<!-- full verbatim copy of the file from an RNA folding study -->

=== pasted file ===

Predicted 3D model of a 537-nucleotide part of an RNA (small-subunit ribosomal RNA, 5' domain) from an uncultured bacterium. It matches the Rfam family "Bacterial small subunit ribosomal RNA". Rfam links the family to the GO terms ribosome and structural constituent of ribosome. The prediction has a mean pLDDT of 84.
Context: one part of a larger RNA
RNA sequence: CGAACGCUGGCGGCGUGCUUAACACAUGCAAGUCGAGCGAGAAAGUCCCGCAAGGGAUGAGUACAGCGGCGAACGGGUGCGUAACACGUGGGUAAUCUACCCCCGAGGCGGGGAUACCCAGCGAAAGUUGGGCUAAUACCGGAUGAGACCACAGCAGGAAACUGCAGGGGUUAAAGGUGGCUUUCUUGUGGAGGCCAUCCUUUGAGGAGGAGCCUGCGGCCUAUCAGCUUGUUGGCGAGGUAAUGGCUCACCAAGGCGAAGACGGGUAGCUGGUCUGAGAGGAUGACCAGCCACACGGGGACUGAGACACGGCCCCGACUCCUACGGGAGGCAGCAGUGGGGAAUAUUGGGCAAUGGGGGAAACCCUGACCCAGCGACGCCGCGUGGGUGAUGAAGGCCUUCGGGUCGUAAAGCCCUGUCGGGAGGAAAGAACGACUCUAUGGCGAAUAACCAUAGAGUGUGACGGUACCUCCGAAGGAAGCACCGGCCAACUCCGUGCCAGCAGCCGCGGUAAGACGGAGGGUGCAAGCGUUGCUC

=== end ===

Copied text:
Predicted 3D model of a 537-nucleotide part of an RNA (small-subunit ribosomal RNA, 5' domain) from an uncultured bacterium. It matches the Rfam family "Bacterial small subunit ribosomal RNA". Rfam links the family to the GO terms ribosome and structural constituent of ribosome. The prediction has a mean pLDDT of 84.
Context: one part of a larger RNA
RNA sequence: CGAACGCUGGCGGCGUGCUUAACACAUGCAAGUCGAGCGAGAAAGUCCCGCAAGGGAUGAGUACAGCGGCGAACGGGUGCGUAACACGUGGGUAAUCUACCCCCGAGGCGGGGAUACCCAGCGAAAGUUGGGCUAAUACCGGAUGAGACCACAGCAGGAAACUGCAGGGGUUAAAGGUGGCUUUCUUGUGGAGGCCAUCCUUUGAGGAGGAGCCUGCGGCCUAUCAGCUUGUUGGCGAGGUAAUGGCUCACCAAGGCGAAGACGGGUAGCUGGUCUGAGAGGAUGACCAGCCACACGGGGACUGAGACACGGCCCCGACUCCUACGGGAGGCAGCAGUGGGGAAUAUUGGGCAAUGGGGGAAACCCUGACCCAGCGACGCCGCGUGGGUGAUGAAGGCCUUCGGGUCGUAAAGCCCUGUCGGGAGGAAAGAACGACUCUAUGGCGAAUAACCAUAGAGUGUGACGGUACCUCCGAAGGAAGCACCGGCCAACUCCGUGCCAGCAGCCGCGGUAAGACGGAGGGUGCAAGCGUUGCUC